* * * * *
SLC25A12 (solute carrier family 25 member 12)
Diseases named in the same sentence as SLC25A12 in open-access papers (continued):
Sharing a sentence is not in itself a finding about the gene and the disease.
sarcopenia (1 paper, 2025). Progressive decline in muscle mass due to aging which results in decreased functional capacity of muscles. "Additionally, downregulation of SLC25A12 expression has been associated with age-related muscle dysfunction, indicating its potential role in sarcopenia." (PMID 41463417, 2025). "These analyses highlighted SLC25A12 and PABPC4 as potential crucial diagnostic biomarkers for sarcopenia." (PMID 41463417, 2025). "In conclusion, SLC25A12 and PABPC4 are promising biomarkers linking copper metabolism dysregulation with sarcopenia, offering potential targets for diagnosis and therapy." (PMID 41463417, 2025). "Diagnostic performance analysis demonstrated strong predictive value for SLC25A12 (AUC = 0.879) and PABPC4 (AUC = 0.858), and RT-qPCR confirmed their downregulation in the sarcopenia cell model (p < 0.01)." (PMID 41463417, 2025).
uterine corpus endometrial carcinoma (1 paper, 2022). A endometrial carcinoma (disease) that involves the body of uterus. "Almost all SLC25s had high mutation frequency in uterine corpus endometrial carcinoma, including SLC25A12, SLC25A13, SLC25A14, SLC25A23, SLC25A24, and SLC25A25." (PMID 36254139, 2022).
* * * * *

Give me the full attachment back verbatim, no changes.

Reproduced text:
SLC25A12 (solute carrier family 25 member 12)
Diseases named in the same sentence as SLC25A12 in open-access papers (continued):
Sharing a sentence is not in itself a finding about the gene and the disease.
sarcopenia (1 paper, 2025). Progressive decline in muscle mass due to aging which results in decreased functional capacity of muscles. "Additionally, downregulation of SLC25A12 expression has been associated with age-related muscle dysfunction, indicating its potential role in sarcopenia." (PMID 41463417, 2025). "These analyses highlighted SLC25A12 and PABPC4 as potential crucial diagnostic biomarkers for sarcopenia." (PMID 41463417, 2025). "In conclusion, SLC25A12 and PABPC4 are promising biomarkers linking copper metabolism dysregulation with sarcopenia, offering potential targets for diagnosis and therapy." (PMID 41463417, 2025). "Diagnostic performance analysis demonstrated strong predictive value for SLC25A12 (AUC = 0.879) and PABPC4 (AUC = 0.858), and RT-qPCR confirmed their downregulation in the sarcopenia cell model (p < 0.01)." (PMID 41463417, 2025).
uterine corpus endometrial carcinoma (1 paper, 2022). A endometrial carcinoma (disease) that involves the body of uterus. "Almost all SLC25s had high mutation frequency in uterine corpus endometrial carcinoma, including SLC25A12, SLC25A13, SLC25A14, SLC25A23, SLC25A24, and SLC25A25." (PMID 36254139, 2022).